Recent changes in the development of clinical practice guidelines

Gordon Guyatt

How has the development of clinical practice guidelines changed in recent years? What are the most important factors in this process that make it possible to produce relevant, useful, and unbiased documents?

Gordon Guyatt: I would say in the last decade there has been a revolution in clinical practice guidelines and we are now much more aware of what is necessary to have a trustworthy guideline.

The traditional approach to practice guidelines has been labelled as GOBSAT. GOBSAT means good old boys sitting around a table. That was the traditional approach to guidelines. Now at every step of guidelines we have ways of doing it to make it more trustworthy. Panels now include not only experts but methodologists, people like me, who can help the experts to interpret and understand the information, frontline clinicians who have an understanding of what it is to practice and what is going to happen in practice, and patients as well. We have these different constituencies.

Another key thing is the awareness of conflict of interest. Previously conflict of interest was either ignored, or if anything happened, there would be just a declaration of conflicts and then nobody would pay any attention to it. Now typically when guidelines are done well, those with conflict are excluded from participation in recommendations for which they are conflicted. We have also recognized the previous focus was exclusively on financial conflict of interest. We also have nonfinancial conflict of interest, intellectual and professional, that can influence people’s judgment.

Previously systematic summaries of the evidence did not necessarily inform guidelines. Nowadays for trustworthy guidelines we have systematic reviews that provide high-quality evidence or the best evidence available to inform the guideline.

And since, as I said earlier in this conversation [see EBM today], values and preferences are key, guidelines now actually look into what the evidence is about patient values and preferences and at the very least make explicit the underlying values and preferences.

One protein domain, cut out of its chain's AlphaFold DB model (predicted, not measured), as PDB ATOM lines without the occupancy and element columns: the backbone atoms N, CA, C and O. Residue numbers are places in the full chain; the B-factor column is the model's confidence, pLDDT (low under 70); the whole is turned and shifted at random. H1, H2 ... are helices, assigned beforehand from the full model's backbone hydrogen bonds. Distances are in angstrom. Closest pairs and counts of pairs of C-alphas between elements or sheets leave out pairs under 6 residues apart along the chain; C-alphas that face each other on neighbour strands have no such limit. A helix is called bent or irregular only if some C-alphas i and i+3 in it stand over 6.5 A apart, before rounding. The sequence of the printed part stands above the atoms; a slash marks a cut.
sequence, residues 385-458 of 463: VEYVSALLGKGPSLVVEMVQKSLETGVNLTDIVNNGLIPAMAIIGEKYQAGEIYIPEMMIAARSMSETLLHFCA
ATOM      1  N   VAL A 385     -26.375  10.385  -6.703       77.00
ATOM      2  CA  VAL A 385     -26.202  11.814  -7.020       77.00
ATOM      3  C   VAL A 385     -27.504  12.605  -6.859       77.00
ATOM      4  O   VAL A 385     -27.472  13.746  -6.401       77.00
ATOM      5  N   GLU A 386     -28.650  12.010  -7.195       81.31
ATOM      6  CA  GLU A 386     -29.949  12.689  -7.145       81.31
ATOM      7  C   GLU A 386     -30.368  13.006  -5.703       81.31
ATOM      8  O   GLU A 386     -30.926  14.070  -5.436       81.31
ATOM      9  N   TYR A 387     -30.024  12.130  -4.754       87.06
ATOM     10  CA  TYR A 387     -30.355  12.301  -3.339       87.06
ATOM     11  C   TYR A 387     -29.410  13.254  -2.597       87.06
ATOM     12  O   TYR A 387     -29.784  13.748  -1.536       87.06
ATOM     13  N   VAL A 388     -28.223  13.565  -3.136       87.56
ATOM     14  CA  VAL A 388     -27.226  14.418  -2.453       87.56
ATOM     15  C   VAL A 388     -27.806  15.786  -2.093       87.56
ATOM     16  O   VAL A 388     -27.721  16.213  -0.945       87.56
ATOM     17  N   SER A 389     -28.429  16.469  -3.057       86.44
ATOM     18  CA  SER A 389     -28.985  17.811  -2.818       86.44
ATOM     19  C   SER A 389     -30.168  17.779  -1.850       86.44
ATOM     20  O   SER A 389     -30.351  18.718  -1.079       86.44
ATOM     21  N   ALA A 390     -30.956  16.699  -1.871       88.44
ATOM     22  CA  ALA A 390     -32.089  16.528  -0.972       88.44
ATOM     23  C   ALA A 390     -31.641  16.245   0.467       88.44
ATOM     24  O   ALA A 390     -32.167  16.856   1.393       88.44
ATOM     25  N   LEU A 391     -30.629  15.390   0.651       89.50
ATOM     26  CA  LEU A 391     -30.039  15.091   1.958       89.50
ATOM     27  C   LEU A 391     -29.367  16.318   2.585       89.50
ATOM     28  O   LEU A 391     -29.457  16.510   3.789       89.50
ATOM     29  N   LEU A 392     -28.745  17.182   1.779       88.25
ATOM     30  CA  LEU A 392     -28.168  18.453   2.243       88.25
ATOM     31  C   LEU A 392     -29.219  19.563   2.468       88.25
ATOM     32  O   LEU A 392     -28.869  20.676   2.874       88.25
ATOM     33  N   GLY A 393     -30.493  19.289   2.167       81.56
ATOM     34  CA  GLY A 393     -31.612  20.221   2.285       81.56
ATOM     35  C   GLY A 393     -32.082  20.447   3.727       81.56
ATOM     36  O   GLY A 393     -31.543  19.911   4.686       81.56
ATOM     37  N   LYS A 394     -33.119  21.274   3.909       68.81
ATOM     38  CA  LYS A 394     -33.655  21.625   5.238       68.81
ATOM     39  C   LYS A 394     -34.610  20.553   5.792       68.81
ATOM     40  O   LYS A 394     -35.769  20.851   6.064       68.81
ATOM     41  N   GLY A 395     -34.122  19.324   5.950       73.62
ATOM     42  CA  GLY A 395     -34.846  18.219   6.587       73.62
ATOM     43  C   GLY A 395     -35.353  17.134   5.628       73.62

Finally, guidelines that are optimal will state whether recommendations are strong or weak and the quality of the evidence on which this is based.

There is a whole series of steps, safeguards, that we now do to move away from the GOBSAT model and to actually have trustworthy guidelines.

See also
  • Evolution of general internal medicine in Canada Dr Panju, professionally you have experienced ups and downs of general internal medicine and likely seen its role changing, both in the hospital care and in the outpatient care. Could you share with us your Canadian experience of the evolution of general internal medicine?
  • EBM today What does it mean to practice evidence-based medicine today?
  • Differences between CPD and CME As the Assistant Dean for Continuing Health Sciences Education, you are responsible for continuing professional development (CPD) and continued medical education (CME) at the Faculty of Health Sciences at McMaster University. For those who are unfamiliar with this part of the continuum of medical education, can you explain what CPD and CME are?
  • EBM, clinical practice guidelines, and the patient revolution A lecture by Dr Victor M. Montori delivered at Evidence-Based Medicine and Clinical Practice Guidelines in Contemporary Practice in Kraków in May 2017.
  • How to develop trustworthy clinical practice guidelines A lecture by Dr Waleed Alhazzani delivered at Evidence-Based Medicine and Clinical Practice Guidelines in Contemporary Practice in Kraków in May 2017.
  • Summarizing the evidence: from questions to facts A lecture by Dr Gordon Guyatt delivered at Evidence-Based Medicine and Clinical Practice Guidelines in Contemporary Practice in Kraków in May 2017.
  • When to transfuse? Is fresh blood better? Dr Gordon Guyatt discusses new AABB guidelines on blood transfusion, explaining the rationale for different thresholds and why fresh blood may not always be better.

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